Coimbatore Krishnarao Prahalad has been again named the most influential business thinker in the world. He has topped The Thinkers 50 list for a second consecutive time. Instead of getting carried away, it makes him focus more on his work. He has just come out with the revised edition of his game-changing book, The Fortune at the Bottom of the Pyramid. The edition carries an update on the private sector’s changing role in poverty alleviation, lessons learnt by MNCs while tapping into the bottom of the pyramid markets, development of new market opportunities, and evolution of rules that drive the engagement of businesses with emerging markets. In a recent issue of the Harvard Business Review, he has talked about sustainability as a key driver of innovation. During his recent visit to India, the Paul and Ruth McCracken distinguished university professor of strategy at the University of Michigan took time off to talk to FE’s Rajiv Tikoo & Saikat Neogi and assess the impact of his work and the road ahead. Excerpts:
It is five years since you came out with your best-selling book, The Fortune at the Bottom of the Pyramid. Though it is too short a period to assess the impact of any such work, how satisfied are you when you look back?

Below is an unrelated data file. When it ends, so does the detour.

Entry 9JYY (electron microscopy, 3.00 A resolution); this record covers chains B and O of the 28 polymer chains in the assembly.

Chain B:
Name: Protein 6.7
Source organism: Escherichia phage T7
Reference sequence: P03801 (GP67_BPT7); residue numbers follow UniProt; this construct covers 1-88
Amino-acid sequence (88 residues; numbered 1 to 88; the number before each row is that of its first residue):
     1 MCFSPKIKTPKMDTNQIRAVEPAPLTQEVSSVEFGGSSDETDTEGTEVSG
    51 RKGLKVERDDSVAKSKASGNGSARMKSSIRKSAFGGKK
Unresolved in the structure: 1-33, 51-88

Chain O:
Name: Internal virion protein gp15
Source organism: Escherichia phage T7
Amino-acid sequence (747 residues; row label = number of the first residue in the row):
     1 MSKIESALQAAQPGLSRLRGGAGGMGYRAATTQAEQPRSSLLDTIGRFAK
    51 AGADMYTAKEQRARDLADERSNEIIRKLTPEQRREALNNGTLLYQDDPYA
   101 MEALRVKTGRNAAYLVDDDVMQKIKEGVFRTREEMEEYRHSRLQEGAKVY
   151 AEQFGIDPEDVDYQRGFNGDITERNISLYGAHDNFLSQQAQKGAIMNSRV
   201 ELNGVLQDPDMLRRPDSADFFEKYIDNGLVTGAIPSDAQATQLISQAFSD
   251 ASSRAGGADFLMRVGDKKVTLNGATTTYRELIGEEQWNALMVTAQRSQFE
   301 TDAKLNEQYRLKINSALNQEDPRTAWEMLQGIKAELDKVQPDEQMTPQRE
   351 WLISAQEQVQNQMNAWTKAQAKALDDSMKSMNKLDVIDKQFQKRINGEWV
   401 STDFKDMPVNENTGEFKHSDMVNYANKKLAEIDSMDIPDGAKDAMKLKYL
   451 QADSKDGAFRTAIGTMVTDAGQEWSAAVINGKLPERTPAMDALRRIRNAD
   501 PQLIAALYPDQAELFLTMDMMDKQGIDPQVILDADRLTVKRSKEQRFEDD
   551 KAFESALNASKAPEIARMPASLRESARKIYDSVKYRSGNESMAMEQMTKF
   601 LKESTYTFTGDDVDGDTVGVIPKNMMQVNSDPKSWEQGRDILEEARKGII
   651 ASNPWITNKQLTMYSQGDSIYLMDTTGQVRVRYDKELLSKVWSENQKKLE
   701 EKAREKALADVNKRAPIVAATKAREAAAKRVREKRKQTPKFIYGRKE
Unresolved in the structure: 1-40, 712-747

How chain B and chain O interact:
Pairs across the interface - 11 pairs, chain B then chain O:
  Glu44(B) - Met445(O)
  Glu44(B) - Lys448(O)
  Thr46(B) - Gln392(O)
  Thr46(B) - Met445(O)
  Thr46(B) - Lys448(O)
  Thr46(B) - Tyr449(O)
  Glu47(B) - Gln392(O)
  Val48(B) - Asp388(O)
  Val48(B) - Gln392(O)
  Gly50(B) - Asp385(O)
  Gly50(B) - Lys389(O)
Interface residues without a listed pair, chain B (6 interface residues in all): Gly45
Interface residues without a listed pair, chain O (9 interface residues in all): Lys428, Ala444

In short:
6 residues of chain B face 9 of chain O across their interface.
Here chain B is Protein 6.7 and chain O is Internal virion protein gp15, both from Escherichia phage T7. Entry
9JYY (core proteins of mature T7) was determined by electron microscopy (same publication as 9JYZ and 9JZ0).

A lot more than one could reasonably expect. All the leading development agencies have more or less accepted that the role of the private sector is quite integral to poverty alleviation. It’s not peripheral any longer. It’s not an option, but an imperative. It is a big change in the debate.
Let me give you an example to indicate the paradigm shift in thinking. When the Millennium Development Goals were laid down originally, the initiative was seen as a governmental, inter-governmental and multilateral effort. The first time the private sector was involved was in the UNDP report that came out in 2004. And I was a member of the UN Commission (on Private Sector and Development) that brought out the report. Most of the examples in that report about the private sector’s involvement in poverty alleviation were from my book. So, since 2004, we have come a long way. If I look back over the last five years, there is a great sense of satisfaction that the issue is not anymore a question that is open to debate. The debate has now shifted to how to do it.